Controversy over Martin Luther King, Jr.'s Papers at BU

[caption id="attachment2197" align="alignleft" width="217"]<a href="">MLK Martin Luther King, Jr. Courtesy of the US Information Agency. Click here for more stories on MLK.[/caption]

Martin Luther King, Jr.'s legacy lives on today, as it probably always will. Part of that legacy includes his papers, a third of which he donated to Boston University a few years before his assassination in 1968.

Twenty years after his death, his widow Coretta Scott King, sued Boston University for possession of the papers. While the University held tight to the letter from King bestowing ownership of the papers on BU, Mrs. King claimed that her husband had wanted his papers to eventually join the other two thirds that are held by the Martin Luther King Jr. Center for Nonviolent Social Change in Atlanta, Georgia. Her lawyers argued that the letter was not legally binding as a will, while the University asserted that if Dr. King had wanted to change the terms of the letter he could have done so at any time.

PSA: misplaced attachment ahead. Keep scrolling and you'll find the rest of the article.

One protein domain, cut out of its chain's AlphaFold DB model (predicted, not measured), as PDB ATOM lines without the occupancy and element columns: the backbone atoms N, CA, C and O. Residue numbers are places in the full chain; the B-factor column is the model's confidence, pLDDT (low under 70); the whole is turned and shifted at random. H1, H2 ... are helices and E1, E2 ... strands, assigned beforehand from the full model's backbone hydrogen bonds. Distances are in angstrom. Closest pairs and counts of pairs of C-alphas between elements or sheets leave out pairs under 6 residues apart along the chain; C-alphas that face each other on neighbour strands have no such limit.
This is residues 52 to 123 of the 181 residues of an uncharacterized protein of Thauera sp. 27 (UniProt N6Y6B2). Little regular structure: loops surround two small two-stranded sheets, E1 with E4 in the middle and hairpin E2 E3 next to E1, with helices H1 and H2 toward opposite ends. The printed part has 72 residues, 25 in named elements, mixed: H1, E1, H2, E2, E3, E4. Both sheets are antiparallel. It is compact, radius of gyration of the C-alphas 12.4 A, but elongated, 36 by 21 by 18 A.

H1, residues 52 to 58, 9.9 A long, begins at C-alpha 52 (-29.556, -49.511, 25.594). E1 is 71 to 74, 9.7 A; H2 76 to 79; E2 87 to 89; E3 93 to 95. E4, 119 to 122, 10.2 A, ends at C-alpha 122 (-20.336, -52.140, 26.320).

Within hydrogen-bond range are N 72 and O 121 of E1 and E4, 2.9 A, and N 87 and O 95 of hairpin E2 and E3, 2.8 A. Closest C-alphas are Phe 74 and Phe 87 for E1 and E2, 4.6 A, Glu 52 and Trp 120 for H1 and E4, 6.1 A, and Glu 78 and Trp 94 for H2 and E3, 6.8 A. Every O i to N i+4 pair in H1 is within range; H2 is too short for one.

[caption id="attachment2198" align="alignright" width="300"]<a href="">BU Student Interview Boston University student interviewed about the ownership of MLK's papers. Watch the full story.[/caption]


The case caused quite a controversy, which Ten O'Clock News reporter Marcus Jones covered in a April 1, 1988 story. The new story contains a great overview of the case, as well as interviews with many BU students about their opinions on the controversy. The students' opinions vary widely.

Eventually the case went to trial in 1993. For those interested, you can check out the official Suffolk Superior Court documents. After a two week trial, the jury voted 10-2 in favor of the University, who still maintains ownership of the papers to this day. They can be accessed through their Howard Gotlieb Archival Research Center.



"Dr. King's Widow Finally Has Her Day in Court." New York Times (New York, NY), Apr. 30, 1993. Accessed Jan. 17, 2014.

"Widow loses suit for King's papers as jury back Boston University." Baltimore Sun (Baltimore, MD), May 7, 1993. Accessed Jan. 17, 2014.